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What's my next step?

PostPosted:Mon Sep 10, 2007 3:34 pm
by todpunk182
Hello, everyone!
This summer I worked for an uncle who owns a deck painting/staining business. As we worked we tried coming up with a few ideas on how to get each deck painted in a shorter amount of time...the time = money concept. I came up with a fairly simple but cool idea for a new paint applicator and made a few sketches of it. I showed my uncle and he thought it was a pretty good idea and said if I made it, he would try it out for a few days. So I did and he did. Anyways, this new 'brush' worked great and even by the end of the first day he was complaining every time he had to go back to using a regular paint brush. Over the summer we worked out all of the flaws, but since this applicator is cut/welded from parts of other brushes on the market, it isn't very pretty! It works well and on paper it looks great, but it could use a little professional design help. My uncle swears by it and the time it saves, and he's been painting these same style decks for a little over 10 years, so he would know.
I'll get to the point. What's my next step here? My uncle says I definitely need to try to sell it, but I'm not sure where to start. Patenting is far too expensive, patent pending is still too costly (college student + books/tuition = flat broke!) but possibly an option, and I've heard it would be difficult to get companies to sign a non-disclosure agreement. Who do I contact? I'm assuming I make a list of paint brush/paint supply companies, but not sure where to find an extensive list. A website, perhaps?
ANY help would be much appreciated!
Todd

Re: What's my next step?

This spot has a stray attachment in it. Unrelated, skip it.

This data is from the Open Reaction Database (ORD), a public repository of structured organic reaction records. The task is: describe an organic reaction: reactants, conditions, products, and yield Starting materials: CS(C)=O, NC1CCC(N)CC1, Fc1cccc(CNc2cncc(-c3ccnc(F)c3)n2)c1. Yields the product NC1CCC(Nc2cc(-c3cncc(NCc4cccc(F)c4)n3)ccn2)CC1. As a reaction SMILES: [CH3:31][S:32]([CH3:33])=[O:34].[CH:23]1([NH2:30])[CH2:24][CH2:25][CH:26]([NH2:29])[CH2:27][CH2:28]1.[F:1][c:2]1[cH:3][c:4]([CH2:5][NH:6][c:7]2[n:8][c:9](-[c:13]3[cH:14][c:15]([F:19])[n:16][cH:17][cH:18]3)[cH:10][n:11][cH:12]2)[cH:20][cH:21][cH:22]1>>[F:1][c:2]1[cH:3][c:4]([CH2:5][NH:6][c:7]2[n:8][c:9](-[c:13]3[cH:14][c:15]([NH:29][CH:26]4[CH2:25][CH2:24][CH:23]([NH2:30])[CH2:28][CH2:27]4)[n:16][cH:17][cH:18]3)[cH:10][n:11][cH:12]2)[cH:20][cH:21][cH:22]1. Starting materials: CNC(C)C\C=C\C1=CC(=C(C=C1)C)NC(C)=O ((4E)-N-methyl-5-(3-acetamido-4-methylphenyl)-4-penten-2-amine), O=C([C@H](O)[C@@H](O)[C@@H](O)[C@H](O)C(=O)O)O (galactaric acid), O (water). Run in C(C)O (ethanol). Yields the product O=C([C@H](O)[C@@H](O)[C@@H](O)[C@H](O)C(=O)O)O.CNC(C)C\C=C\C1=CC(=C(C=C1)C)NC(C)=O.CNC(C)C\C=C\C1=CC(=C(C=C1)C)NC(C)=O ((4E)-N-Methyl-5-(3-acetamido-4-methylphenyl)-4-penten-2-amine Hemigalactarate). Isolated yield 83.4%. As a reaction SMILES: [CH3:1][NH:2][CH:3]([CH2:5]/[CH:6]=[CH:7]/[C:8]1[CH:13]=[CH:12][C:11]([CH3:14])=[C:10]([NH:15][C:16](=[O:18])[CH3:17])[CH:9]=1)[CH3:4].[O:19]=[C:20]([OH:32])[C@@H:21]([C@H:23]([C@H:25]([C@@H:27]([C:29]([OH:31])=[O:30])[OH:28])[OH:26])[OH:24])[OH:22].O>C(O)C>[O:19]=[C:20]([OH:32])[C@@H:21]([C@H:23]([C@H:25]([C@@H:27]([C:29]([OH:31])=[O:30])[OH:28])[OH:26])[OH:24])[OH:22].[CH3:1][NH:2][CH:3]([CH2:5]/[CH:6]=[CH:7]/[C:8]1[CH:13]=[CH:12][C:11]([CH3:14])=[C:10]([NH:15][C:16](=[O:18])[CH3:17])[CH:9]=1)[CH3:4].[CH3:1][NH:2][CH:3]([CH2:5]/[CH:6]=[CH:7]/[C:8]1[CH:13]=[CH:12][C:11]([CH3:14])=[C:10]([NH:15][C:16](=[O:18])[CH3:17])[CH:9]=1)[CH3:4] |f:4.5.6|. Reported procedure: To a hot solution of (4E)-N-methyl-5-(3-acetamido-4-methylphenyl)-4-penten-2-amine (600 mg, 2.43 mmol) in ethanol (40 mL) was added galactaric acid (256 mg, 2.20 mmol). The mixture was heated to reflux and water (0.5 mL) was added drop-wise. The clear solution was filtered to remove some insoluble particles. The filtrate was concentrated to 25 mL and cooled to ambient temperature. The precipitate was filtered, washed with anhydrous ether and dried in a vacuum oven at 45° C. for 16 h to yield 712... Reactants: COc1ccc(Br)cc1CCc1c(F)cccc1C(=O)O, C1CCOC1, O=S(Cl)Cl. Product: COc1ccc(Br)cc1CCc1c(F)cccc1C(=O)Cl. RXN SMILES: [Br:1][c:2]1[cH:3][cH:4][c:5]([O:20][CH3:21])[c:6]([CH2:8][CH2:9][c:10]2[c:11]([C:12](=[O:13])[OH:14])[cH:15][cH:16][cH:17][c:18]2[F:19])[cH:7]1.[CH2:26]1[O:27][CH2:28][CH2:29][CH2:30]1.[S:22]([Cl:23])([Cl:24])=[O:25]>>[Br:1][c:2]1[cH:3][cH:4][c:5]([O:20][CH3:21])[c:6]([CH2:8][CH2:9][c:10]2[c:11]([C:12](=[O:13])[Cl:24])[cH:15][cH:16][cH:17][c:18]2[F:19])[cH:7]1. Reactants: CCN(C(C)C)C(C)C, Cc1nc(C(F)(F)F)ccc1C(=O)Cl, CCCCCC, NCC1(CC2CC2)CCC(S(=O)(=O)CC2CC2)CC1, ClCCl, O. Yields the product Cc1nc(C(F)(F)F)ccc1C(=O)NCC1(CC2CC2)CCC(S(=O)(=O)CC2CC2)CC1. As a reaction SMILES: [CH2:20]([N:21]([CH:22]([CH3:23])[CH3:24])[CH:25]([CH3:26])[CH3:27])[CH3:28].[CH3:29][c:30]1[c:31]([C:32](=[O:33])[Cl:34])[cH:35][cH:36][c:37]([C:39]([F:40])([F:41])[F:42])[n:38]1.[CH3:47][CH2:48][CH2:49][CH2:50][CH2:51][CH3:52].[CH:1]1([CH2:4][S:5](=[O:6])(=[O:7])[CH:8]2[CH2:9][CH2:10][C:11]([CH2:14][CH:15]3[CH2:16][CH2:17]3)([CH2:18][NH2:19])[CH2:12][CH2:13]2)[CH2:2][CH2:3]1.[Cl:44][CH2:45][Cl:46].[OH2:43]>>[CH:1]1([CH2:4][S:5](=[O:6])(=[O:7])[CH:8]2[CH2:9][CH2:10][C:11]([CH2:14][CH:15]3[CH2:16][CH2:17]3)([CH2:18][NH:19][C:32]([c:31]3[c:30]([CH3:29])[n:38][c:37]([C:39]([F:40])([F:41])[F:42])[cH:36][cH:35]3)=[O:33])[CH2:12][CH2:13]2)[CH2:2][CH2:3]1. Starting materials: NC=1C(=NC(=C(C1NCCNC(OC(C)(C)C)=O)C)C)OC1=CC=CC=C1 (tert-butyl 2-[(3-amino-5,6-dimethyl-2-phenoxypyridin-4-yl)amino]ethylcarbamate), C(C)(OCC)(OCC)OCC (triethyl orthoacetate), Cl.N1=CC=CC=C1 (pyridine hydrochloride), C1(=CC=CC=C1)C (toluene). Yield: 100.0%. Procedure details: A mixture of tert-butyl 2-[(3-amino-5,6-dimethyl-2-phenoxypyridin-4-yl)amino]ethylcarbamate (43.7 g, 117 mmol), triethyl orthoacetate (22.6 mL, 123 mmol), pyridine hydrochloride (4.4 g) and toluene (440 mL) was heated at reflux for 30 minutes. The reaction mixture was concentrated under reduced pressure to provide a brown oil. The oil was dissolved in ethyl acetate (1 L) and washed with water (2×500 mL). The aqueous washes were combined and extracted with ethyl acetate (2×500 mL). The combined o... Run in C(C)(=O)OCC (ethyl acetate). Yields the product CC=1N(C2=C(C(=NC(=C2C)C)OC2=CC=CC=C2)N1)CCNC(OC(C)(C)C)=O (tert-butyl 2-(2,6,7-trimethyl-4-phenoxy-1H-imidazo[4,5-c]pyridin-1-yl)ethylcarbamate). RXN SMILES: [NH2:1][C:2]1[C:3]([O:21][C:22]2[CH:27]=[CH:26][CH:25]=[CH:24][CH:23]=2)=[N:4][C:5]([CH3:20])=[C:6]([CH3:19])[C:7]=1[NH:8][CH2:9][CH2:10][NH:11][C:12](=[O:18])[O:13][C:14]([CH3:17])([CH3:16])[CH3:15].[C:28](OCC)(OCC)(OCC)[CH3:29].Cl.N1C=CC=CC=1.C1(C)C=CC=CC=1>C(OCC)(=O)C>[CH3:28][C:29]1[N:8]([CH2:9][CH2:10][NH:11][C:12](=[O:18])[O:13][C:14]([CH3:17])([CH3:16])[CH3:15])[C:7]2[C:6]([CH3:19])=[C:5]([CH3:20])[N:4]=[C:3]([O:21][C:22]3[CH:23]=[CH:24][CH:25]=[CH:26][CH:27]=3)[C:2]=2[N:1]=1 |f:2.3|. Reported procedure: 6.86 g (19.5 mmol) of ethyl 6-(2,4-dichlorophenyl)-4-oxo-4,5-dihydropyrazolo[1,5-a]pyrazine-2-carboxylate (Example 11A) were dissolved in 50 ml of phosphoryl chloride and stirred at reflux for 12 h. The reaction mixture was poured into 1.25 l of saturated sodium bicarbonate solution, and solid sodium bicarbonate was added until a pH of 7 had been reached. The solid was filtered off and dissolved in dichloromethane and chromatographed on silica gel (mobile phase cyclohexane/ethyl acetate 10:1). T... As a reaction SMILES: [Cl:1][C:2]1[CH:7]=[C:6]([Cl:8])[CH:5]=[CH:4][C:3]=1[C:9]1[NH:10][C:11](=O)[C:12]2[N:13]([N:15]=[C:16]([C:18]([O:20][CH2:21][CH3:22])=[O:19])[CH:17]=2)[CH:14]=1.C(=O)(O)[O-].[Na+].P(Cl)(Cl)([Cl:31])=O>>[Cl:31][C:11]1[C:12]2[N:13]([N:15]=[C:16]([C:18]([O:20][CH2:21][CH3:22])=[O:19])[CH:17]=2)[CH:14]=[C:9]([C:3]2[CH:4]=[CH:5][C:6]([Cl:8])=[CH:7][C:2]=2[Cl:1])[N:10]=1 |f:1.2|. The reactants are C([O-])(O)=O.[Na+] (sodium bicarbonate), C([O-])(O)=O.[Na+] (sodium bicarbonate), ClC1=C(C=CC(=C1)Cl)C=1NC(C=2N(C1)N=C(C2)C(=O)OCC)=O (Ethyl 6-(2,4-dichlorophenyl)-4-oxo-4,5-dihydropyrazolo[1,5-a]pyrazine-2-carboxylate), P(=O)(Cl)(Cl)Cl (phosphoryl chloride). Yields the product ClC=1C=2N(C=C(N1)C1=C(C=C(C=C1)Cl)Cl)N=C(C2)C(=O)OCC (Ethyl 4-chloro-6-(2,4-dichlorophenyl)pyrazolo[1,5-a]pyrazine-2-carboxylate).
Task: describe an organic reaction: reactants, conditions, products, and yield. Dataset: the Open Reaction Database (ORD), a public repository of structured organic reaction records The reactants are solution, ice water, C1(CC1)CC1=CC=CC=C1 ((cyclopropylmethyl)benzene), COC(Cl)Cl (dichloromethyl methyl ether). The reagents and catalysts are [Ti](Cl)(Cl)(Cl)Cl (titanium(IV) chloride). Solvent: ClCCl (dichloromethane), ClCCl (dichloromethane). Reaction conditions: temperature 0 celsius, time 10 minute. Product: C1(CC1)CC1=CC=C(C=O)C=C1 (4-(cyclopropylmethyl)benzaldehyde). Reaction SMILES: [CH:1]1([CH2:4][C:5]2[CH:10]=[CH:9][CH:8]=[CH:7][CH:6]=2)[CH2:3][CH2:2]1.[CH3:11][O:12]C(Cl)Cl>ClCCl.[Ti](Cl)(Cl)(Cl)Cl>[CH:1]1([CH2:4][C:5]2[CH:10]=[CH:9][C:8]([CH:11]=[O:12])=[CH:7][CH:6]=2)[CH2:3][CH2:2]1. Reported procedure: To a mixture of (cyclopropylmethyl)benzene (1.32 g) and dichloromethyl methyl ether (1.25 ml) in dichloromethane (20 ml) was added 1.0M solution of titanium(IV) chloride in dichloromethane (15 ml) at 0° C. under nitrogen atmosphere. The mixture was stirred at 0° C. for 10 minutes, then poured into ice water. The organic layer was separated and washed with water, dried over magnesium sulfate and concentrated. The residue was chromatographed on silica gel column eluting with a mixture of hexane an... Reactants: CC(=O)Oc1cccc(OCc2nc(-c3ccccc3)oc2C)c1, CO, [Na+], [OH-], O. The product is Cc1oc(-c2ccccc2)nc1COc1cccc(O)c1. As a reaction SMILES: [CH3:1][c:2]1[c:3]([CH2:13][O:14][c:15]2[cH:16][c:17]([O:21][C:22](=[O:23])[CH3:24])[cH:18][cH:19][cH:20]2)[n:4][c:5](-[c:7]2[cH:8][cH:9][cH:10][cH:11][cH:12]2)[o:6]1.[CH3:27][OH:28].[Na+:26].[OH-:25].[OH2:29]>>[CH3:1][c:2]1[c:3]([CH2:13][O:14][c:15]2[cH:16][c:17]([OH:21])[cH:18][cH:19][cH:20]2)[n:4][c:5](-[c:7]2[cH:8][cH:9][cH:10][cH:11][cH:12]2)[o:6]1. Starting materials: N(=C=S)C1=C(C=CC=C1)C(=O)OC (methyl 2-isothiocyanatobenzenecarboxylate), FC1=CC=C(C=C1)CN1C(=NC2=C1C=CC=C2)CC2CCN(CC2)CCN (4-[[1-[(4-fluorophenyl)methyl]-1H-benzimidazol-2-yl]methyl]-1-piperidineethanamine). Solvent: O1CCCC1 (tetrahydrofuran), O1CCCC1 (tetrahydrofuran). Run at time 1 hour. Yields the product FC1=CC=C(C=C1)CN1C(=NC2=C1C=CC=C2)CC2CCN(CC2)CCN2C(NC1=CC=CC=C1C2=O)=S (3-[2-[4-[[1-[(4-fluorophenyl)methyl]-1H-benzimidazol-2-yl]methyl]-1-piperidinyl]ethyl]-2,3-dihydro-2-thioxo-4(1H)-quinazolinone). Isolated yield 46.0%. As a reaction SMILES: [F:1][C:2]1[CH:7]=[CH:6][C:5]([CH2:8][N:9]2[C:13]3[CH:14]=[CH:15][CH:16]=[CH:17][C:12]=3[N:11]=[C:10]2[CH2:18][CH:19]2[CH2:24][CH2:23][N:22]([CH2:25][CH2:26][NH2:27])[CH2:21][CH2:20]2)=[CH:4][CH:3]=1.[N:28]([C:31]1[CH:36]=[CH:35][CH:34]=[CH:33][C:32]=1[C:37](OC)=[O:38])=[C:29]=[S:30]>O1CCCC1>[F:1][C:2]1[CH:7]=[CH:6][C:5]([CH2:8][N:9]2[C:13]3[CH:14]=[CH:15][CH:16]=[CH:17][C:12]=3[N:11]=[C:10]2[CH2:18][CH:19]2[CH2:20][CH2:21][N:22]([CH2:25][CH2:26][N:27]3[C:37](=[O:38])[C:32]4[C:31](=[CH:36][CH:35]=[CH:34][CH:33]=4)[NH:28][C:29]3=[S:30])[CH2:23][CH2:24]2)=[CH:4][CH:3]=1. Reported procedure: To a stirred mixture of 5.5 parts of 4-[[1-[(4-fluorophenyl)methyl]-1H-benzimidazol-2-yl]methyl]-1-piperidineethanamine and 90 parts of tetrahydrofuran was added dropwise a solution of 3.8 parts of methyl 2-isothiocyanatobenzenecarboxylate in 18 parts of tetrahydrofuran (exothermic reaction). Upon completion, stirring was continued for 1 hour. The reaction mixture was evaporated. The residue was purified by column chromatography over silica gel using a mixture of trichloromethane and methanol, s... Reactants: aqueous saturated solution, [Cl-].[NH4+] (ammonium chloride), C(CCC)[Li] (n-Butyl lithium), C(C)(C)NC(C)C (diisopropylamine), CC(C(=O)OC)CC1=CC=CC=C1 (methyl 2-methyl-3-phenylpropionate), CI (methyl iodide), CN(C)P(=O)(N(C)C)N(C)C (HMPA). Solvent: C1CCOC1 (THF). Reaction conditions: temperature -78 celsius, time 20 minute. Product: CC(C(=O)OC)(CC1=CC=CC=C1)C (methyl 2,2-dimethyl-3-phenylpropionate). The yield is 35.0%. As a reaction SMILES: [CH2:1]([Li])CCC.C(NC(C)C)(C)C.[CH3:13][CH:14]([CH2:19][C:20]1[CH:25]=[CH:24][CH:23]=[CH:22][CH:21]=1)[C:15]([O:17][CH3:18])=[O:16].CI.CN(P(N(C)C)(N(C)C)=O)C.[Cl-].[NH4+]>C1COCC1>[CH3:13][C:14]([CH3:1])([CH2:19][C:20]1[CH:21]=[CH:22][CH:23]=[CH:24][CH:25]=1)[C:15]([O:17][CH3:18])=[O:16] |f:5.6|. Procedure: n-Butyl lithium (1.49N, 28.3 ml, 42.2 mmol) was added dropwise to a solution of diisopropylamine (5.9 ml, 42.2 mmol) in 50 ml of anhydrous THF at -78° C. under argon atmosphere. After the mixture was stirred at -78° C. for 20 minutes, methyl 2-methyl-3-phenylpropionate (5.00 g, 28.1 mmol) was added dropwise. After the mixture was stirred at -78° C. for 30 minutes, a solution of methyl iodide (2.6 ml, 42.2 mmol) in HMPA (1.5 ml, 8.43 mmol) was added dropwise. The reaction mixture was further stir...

PostPosted:Sat Dec 15, 2007 10:05 am
by greghill
Hi Todd,
Congratulations on your invention! It is important to protect your idea. Any company that refuses to sign a non-disclosure agreement is not a company that you want to work with, so don't be afraid to require it, and don't be afraid to walk away if they refuse. There are two directions I can see you go, either partner with a financial backer or go for it on your own. Working with a financial backer means that you may have to make compromises to maintain the relationship, but the financer may be able to add business expertise that you may not yet have. Going for it on your own means no compromises, but its all up to you. You can try to do it on your own and pick up a partner later, but you can't start with a partner and dump them easily if it doesn't work out.
Anyway, this is what I would do next either way:
1. Make a materials list. Rather than cannabalizing other products, you will want to get semi-finish materials from existing vendors. For instance, 500 3-inch nylon bristles, 1 1x5-inch metal strap, 1 tack, 1 wooden handle. I don't know what you need, but you get the drift?
2. Find out who manufactures the materials you need. This is a balancing act. You might find that it is cheaper to buy a spool of bristle material and cut it to size yourself, then you'll have to consider what time costs. It is better to purchase materials from manufactures you can visit, as opposed to distributors (who mark the price up) or manufacturers that are far away (or speak another language).
3. Contact the manufacturers of the materials. It is likely that small quantities will have a higher per-unit cost than larger quantities. You want to know what quantities qualify for better pricing, so you can take it into consideration.
4. Write out the manufacturing process, time required and materials costs.
I have more to tell you, but if you get this much done I'll know you're serious enough for me to take time to tell you.
If you have questions or want clarification, please don't hesitate to ask.
faithfully, greghill

Re: What's my next step?

PostPosted:Thu Dec 20, 2007 6:14 pm
by C-Chamberlain
WHOAH don't forget to start that patent process!
Patents are the best way of getting your idea protected and the law states that if you sell one BEFORE you start the patent process... no patent. So just start the process. Go to the USPTO web site and see how it's done. You can file a preliminary patent initially - costs about $50 I think. This states you will get the ball rolling within a year and holds your idea on file as well if anyone were to contest the origination date ("HEY, I thought of that first!" battle is won this way). Also, with a patent, you can liscense it out to one company for money and make money off of each one sold and they deal with the manufacturing costs while you get paid for having a brilliant idea. Or you can liscense it to many compaines in different areas like England, Japan...(once you hit it big).
I hope you succeed and I also hope to be in your shoes someday...